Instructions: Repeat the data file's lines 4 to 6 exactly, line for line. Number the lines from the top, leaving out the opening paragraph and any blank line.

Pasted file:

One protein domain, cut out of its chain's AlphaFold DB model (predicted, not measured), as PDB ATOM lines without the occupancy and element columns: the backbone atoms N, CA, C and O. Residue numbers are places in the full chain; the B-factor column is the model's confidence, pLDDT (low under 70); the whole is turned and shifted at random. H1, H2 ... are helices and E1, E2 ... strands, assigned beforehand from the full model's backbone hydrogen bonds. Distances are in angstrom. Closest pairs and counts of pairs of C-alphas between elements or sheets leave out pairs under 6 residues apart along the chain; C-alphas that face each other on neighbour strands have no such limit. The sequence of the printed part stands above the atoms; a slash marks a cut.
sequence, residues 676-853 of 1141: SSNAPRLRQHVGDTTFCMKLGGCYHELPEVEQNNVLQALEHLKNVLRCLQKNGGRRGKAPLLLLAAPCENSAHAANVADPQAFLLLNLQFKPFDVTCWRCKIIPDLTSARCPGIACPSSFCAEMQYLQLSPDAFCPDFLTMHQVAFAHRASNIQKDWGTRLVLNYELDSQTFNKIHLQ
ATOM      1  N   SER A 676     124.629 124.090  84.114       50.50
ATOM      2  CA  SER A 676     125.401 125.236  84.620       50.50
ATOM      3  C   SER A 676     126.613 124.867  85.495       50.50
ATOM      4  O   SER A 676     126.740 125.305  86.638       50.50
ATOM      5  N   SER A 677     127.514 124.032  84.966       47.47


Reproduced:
ATOM      3  C   SER A 676     126.613 124.867  85.495       50.50
ATOM      4  O   SER A 676     126.740 125.305  86.638       50.50
ATOM      5  N   SER A 677     127.514 124.032  84.966       47.47